Letters to Judge: 'Give Dimora a break'

6:37 PM, Jul 24, 2012   |    comments
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In a nutshell, Jimmy Dimora's wife Lori writes "please give him the lowest possible sentence you can."

In all, 48 people wrote letters to U.S. District Judge Sara Lioi, asking that she consider all the good things former Cuyahoga County Commissioner Jimmy Dimora did during his entire political career and not just the past 14 years.

Dimora was also the chairman of the Cuyahoga County Democratic Party.

Lioi is scheduled to sentence Dimora, 57, of Independence, at 9:30 a.m. Monday, four years and two days after the Cuyahoga County corruption probe first went public.

Related story: Dimora attorneys ask for 'less than 22 years' in prison

Since then, more than 60 people have either pleaded guilty or been found guilty in the probe.

In her letter, his wife Lori wrote, in part, "I have known James Dimora since 1970 and we married in 1980. The day he proposed to me he said 'I love you, I want to marry you but I want you to understand I will be involved in politics so I will be busy.'"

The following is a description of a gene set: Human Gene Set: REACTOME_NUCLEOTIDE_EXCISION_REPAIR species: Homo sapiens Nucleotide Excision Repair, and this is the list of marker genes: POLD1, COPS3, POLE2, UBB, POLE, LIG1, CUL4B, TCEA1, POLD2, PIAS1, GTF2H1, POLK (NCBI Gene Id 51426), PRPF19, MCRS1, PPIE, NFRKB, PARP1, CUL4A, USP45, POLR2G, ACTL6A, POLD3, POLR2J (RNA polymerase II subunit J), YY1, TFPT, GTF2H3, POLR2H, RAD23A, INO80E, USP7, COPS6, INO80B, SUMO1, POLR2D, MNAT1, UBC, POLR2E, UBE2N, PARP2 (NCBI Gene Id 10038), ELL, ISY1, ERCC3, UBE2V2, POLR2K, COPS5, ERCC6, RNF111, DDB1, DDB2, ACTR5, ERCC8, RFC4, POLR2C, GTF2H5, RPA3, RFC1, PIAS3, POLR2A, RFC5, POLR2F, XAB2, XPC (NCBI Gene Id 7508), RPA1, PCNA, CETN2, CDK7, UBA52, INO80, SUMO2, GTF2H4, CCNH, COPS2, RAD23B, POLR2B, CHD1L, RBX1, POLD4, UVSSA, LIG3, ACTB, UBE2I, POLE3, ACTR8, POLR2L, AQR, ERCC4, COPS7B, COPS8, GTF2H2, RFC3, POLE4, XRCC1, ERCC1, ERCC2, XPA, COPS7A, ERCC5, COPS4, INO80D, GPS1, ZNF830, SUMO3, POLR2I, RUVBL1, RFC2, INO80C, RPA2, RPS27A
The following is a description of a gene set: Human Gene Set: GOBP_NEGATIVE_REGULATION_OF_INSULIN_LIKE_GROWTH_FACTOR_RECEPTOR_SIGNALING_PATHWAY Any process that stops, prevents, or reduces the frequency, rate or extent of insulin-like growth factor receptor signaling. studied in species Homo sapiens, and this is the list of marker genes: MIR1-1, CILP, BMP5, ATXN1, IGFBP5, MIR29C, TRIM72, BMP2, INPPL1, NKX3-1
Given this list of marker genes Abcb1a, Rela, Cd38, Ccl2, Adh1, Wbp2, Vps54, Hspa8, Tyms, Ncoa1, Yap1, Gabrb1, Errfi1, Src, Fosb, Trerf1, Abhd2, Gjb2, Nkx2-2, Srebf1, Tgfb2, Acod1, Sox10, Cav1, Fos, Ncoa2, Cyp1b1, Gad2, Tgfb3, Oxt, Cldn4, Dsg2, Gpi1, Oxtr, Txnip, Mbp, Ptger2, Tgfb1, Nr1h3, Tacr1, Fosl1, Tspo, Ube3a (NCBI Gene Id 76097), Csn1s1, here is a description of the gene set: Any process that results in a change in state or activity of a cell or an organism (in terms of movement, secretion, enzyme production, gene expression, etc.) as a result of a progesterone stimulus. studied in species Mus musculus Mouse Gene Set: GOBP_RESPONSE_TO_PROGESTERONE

"...Jim always put other people's feelings and troubles before his own...I thank you in advance for your understanding and compassion."

Dimora has two sons, Joseph and Anthony, and a daughter, Lisa.

His son Joe wrote, in part, "I write to you with a heavy heart pleading to you not to tear us apart. I cannot reiterate to you enough how grateful and lucky I am to have such a loving, kindhearted, and caring father. When coming to your judgment, please step back and ask yourself 'What Would Jesus Do?'" 

Dimora's mother--in-law Marianne Bissler wrote, in part, "...I have known Jim since he started dating my daughter in high school...you haven't had much of an opportunity to hear many of his good qualities..."

Lenore Gitner wrote, in part, "...I would hope that any mistakes made by Jim would not overshadow all the good he has done in his lifetime...."

Carm Kustala wrote, in part, "Jimmy has never hurt anyone and doesn't deserve to go to prison for all the years they are talking about. Yes, he did some things wrong but he has suffered punishment already and the shame his family has suffered will go on..."

Dimora's cousin Laura Miller wrote, in part, "...despite the way he was portrayed in trial, Jimmy is a great man....please find it in your heart to be lenient and possible give him probation with restitution and electronic home detention. His family needs him and we all love him."

Among the 48 people who wrote letters were Bedford Mayor Dan Pocek, Dimora's youngest sister Diane Pieronek and the former mayor of Glenwillow Donald Payne.


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